JEFFERSON CITY, Mo. (KMIZ)
As Jefferson City Middle School students are set to return to their classrooms next week, Missouri is continuing to battle staffing issues forcing many districts to go virtual.
The Jefferson City School District said Wednesday that after two weeks of the two middle schools learning online, it's time to get students back in seat. The District believes that the 2 weeks helped to stop the spread of COVID-19 and allowed for quarantine periods to pass.
A spokesperson for the district told ABC17 News they feel really good about their staffing for Monday and look forward to welcoming students back.
The district reported two new cases on Thursday, one student and one staff member, along with three close contacts. In total 180 cases have been reported within the district, with 273 close contacts.
This comes as several other districts across the state are making changes because of staffing issues in relation to COVID-19 quarantine periods and a lack of substitute teachers.
State leaders are working to address this issue, as Governor Mike Parson release dollars of CARES Act Funding for substitute teaching. The Department of Elementary and Secondary Education sent out guidance saying those dollars will go to reimbursing subs for the cost associated with getting certified.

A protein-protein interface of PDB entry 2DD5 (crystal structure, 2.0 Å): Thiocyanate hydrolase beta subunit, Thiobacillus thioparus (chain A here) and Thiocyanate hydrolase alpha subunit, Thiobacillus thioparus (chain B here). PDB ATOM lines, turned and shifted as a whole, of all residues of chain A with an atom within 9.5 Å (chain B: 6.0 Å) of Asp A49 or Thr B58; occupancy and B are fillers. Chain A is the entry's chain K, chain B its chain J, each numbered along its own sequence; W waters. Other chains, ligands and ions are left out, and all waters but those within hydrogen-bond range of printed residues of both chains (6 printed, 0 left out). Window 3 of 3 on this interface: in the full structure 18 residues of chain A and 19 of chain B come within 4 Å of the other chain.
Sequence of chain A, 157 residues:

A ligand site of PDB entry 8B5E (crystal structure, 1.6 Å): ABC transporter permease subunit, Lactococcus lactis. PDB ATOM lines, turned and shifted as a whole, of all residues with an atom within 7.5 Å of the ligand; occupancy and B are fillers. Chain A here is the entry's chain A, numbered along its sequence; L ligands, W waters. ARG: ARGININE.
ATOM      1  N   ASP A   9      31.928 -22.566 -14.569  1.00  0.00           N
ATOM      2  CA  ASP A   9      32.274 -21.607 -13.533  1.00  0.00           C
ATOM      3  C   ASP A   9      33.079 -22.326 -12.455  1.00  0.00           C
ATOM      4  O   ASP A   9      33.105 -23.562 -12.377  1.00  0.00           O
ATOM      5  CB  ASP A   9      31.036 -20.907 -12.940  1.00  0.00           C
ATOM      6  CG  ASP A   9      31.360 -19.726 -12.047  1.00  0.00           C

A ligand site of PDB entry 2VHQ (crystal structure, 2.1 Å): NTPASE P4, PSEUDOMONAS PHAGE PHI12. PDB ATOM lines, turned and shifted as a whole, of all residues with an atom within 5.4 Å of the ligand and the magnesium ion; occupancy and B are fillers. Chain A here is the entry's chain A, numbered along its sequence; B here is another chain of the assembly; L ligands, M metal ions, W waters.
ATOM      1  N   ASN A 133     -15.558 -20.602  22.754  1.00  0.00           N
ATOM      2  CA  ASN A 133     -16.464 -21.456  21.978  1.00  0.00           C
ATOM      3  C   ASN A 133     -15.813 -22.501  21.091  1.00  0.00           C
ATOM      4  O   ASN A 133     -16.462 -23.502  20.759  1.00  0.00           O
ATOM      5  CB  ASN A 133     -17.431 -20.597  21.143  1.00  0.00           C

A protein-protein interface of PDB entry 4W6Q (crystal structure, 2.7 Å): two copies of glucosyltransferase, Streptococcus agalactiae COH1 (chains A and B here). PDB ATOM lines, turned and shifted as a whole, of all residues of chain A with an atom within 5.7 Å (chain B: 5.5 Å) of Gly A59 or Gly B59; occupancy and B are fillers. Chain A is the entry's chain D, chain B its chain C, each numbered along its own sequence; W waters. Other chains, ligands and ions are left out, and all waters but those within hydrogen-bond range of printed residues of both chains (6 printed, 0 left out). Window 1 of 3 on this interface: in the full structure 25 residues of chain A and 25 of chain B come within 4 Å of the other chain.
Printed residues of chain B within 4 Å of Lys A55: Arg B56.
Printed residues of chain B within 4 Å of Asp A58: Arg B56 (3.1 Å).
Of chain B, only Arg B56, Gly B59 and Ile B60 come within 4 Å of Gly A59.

Assistant Commissioner of DESE Paul Katnik said the fees include an application fee, background checks and online training fees. He said these can sometimes add up to more than 200 dollars.
"For people who that dollar amount is a barrier this could be really really helpful," Katnik said. "I think it's incentive for school districts to get teachers in their classrooms and working with their students, so I think it could have that positive outcome too."
DESE recently relaxed certification for substitute teaching, establishing a 20-hour training program that can be taken to gain certification. Katnik said about 1,800 people have taken advantage of the program.
This is good news for the department, as substitute teaching certification has been down since March. Katnik numbers from 2019 compared to 2020 show huge drops, April being about 70 percent down.
He said things are going back up, and hopes October will actually be higher than 2019 because of the changes made.
Katnik said they are seeing staffing issues go up at some districts, while others are going down, saying flexibility is key during the pandemic.
"On any given day, things can look one way, and boy a week from today can look really different," Katnik said. "School districts have having to be far more nimble, far more flexible than they had to be in the past because this can change so quickly."